Read the entire detailed patient monograph for Trisenox (Arsenic Trioxide Injection)

What is Patient Information Overview?

A concise overview of the drug for the patient or caregiver from First DataBank.

Trisenox Overview - Patient Information: Side Effects

SIDE EFFECTS: See also Warning section.

Pain/redness/swelling at the injection site, nausea, vomiting, diarrhea, stomach/abdominal pain, tiredness, cough, headache, or dizziness may occur. If any of these effects persist or worsen, tell your doctor or pharmacist promptly.

Many people using this medication have serious side effects. However, your doctor has prescribed this drug because he or she has judged that the benefit to you is greater than the risk of side effects. Careful monitoring by your doctor may decrease your risk.

Both leukemia and this medication can lower the body's ability to fight an infection. Tell your doctor promptly if you develop any signs of an infection such as unexplained fever, chills, or persistent sore throat.

Tell your doctor right away if you have any serious side effects, including: easy bleeding/bruising, nosebleed, increased thirst, change in the amount of urine, blurred vision, bone/joint pain, decreased appetite, unusual weight loss, muscle pain/stiffness/spasm, numbness/tingling, swollen hands/legs/feet.

Get medical help right away if you have any very serious side effects, including: chest pain, severe dizziness/fainting, fast/irregular heartbeat, coughing up blood, mental/mood changes (e.g., confusion), muscle weakness, seizures, bloody/black/tarry stool, vomit that looks like coffee grounds.

A very serious allergic reaction to this drug is rare. However, get medical help right away if you notice any symptoms of a serious allergic reaction, including: rash, itching/swelling (especially of the face/tongue/throat), severe dizziness, trouble breathing.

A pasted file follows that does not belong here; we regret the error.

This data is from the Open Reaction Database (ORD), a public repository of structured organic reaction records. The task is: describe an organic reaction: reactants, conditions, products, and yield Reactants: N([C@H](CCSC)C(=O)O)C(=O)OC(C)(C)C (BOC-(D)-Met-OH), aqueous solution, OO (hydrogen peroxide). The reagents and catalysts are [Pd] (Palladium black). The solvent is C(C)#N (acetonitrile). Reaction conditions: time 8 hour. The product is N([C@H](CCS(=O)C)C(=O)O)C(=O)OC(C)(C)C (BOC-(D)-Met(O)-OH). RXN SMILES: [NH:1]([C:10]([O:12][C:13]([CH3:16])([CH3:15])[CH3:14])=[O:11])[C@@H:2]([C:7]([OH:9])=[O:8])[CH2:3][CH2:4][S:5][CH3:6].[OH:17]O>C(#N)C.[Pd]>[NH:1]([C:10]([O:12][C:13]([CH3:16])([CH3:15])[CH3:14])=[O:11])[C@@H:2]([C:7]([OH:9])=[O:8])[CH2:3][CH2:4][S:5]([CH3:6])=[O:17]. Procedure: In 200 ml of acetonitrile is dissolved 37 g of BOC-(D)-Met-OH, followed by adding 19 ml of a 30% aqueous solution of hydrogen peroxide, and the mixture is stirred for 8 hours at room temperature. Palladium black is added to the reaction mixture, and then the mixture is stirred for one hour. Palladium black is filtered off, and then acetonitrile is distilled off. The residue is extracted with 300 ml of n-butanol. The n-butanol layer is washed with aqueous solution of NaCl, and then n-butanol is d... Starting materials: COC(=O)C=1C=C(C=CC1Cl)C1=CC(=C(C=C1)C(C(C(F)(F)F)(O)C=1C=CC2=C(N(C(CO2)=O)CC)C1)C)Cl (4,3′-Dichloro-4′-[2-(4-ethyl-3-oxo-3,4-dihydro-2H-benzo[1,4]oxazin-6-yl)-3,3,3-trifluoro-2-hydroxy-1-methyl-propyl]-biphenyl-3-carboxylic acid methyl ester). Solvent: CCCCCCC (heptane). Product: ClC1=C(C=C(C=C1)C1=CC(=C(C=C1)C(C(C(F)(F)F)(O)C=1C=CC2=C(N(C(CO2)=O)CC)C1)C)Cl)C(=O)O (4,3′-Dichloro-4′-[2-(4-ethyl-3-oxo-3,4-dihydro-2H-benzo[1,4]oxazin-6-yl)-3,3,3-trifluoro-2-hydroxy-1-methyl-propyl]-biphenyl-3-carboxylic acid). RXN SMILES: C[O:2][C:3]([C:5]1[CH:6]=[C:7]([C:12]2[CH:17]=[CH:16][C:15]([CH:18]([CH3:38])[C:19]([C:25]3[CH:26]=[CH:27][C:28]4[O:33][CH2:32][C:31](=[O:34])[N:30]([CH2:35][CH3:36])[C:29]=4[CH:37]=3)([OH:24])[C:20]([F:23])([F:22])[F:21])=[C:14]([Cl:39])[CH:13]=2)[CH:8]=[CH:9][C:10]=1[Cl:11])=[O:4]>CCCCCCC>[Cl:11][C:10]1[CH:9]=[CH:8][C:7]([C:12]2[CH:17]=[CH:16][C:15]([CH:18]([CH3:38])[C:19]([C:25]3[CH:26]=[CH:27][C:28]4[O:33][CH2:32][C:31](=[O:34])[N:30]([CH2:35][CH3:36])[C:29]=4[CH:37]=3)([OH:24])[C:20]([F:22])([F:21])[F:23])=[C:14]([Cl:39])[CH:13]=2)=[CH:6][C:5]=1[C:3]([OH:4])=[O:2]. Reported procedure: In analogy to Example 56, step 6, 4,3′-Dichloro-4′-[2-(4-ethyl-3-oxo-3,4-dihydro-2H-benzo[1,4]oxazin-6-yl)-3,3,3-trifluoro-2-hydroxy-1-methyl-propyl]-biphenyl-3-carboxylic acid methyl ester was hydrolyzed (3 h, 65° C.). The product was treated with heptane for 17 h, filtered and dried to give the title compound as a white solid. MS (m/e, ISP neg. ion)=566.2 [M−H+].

This is not a complete list of possible side effects. If you notice any other effects not listed above, contact your doctor or pharmacist.

In the US -

Call your doctor for medical advice about side effects. You may report side effects to FDA at 1-800-FDA-1088.

In Canada - Call your doctor for medical advice about side effects. You may report side effects to Health Canada at 1-866-234-2345.

Read the entire patient information overview for Trisenox (Arsenic Trioxide Injection)

What is Prescribing information?

The FDA package insert formatted in easy-to-find categories for health professionals and clinicians.

Trisenox FDA Prescribing Information: Side Effects
(Adverse Reactions)


The following serious adverse reactions have been associated with TRISENOX in clinical trials and are discussed in greater detail in other sections of the label.

  • APL Differentiation Syndrome [see WARNINGS AND PRECAUTIONS]
  • Cardiac Conduction Abnormalities: Torsade de Pointes, Complete Heart Block, and QT Prolongation [see WARNINGS AND PRECAUTIONS]
  • Carcinogenesis [see WARNINGS AND PRECAUTIONS]
  • Embryo-Fetal Toxicity [see WARNINGS AND PRECAUTIONS]
  • Laboratory Tests [see WARNINGS AND PRECAUTIONS]

Clinical Trials Experience

Because clinical trials are conducted under widely varying conditions, adverse reaction rates observed in the clinical trials of a drug cannot be directly compared to rates in the clinical trials of another drug and may not reflect the rates observed in practice.